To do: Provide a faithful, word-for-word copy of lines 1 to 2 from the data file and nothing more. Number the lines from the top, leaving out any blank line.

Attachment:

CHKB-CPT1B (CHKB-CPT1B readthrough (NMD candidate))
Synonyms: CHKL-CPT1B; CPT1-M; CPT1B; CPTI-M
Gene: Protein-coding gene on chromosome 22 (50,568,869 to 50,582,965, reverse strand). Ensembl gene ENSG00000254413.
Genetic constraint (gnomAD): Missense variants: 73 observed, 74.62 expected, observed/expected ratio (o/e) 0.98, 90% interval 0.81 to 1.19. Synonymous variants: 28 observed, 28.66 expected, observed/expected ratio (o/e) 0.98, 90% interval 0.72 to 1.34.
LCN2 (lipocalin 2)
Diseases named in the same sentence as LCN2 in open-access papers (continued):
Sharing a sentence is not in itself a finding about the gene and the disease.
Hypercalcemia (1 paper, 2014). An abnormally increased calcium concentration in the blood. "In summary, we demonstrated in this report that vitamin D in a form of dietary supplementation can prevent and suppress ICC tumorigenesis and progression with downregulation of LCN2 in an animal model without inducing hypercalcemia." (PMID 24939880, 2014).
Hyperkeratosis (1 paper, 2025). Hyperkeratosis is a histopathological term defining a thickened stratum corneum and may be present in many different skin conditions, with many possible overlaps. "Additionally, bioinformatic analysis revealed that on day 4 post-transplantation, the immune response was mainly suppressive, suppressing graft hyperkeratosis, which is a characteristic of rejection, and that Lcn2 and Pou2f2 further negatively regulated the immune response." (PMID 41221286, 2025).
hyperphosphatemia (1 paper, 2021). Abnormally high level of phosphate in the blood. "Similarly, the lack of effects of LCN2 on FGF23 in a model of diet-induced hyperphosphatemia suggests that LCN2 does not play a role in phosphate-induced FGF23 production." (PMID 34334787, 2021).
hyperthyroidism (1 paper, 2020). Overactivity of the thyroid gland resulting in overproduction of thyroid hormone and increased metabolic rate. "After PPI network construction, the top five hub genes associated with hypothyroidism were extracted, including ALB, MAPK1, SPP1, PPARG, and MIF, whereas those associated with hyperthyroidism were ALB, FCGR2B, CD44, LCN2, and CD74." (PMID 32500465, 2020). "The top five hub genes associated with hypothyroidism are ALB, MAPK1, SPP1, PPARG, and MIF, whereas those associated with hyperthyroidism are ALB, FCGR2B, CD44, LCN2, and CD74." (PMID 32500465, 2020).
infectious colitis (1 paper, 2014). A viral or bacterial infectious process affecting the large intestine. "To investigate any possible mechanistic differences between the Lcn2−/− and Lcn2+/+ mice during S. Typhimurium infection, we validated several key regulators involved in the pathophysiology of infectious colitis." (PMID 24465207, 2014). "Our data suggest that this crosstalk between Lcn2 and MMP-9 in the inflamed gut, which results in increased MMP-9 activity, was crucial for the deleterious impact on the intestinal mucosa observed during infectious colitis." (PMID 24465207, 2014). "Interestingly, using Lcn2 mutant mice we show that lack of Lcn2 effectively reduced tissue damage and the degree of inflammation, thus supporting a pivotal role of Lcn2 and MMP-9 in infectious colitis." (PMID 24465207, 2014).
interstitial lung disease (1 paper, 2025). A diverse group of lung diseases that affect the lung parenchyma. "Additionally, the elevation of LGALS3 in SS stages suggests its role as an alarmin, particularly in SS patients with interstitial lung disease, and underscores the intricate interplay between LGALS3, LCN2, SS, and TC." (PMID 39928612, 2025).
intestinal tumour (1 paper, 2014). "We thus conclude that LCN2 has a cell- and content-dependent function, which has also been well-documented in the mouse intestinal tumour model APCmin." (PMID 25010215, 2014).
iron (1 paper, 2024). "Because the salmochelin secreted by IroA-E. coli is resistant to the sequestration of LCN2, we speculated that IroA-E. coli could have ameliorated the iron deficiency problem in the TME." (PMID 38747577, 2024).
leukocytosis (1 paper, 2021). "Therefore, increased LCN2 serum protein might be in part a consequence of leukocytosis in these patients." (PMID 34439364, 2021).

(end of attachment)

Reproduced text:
CHKB-CPT1B (CHKB-CPT1B readthrough (NMD candidate))
Synonyms: CHKL-CPT1B; CPT1-M; CPT1B; CPTI-M